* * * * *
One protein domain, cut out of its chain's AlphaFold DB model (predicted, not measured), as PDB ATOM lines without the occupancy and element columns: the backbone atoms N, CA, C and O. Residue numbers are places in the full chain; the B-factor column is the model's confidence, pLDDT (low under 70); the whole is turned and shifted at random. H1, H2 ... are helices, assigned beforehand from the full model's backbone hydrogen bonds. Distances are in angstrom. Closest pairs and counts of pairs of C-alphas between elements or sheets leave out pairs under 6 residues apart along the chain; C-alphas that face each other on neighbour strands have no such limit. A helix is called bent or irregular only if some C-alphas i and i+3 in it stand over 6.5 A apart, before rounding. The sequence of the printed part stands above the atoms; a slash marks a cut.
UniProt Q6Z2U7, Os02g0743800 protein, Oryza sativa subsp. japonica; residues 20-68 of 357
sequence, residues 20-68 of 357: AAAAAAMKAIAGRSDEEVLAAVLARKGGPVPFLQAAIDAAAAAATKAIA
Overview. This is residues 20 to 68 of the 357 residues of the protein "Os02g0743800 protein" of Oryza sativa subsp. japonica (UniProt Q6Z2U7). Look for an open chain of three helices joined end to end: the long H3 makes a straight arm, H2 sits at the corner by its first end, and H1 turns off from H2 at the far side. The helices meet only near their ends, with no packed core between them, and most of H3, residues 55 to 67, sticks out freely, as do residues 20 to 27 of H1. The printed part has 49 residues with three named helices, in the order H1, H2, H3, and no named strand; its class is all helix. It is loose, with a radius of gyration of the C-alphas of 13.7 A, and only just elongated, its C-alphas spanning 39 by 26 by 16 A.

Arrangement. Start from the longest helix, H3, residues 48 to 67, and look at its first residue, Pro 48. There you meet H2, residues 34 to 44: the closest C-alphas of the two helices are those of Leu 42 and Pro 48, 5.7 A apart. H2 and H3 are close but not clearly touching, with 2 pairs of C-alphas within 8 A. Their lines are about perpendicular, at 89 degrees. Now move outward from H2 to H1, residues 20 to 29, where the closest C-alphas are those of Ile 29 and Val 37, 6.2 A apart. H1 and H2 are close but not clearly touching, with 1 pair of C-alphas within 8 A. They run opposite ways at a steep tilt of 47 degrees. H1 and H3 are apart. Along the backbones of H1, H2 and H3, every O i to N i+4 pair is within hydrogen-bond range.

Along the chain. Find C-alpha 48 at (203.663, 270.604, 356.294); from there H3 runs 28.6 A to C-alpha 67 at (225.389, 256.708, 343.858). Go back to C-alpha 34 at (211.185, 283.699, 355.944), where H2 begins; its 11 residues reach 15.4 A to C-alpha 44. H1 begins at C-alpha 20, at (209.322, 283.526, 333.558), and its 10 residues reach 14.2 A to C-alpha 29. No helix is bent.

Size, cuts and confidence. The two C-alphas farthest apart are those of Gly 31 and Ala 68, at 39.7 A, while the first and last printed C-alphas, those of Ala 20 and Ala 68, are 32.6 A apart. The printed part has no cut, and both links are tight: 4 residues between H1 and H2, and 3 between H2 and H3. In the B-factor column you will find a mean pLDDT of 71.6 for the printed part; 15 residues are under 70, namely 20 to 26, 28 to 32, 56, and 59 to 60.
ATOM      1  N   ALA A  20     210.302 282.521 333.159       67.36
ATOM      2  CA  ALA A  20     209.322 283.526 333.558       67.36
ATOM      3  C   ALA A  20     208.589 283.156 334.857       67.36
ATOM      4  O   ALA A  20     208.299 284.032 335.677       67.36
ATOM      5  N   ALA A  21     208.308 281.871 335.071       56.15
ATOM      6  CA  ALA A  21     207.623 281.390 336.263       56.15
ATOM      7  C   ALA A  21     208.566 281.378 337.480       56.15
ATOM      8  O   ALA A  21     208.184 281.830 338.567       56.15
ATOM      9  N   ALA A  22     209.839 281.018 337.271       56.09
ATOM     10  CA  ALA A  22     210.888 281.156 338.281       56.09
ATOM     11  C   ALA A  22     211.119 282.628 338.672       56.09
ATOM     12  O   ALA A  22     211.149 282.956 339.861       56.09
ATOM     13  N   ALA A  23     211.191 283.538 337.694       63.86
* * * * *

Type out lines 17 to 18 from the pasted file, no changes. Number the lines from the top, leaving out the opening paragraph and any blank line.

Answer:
ATOM     11  C   ALA A  22     211.119 282.628 338.672       56.09
ATOM     12  O   ALA A  22     211.149 282.956 339.861       56.09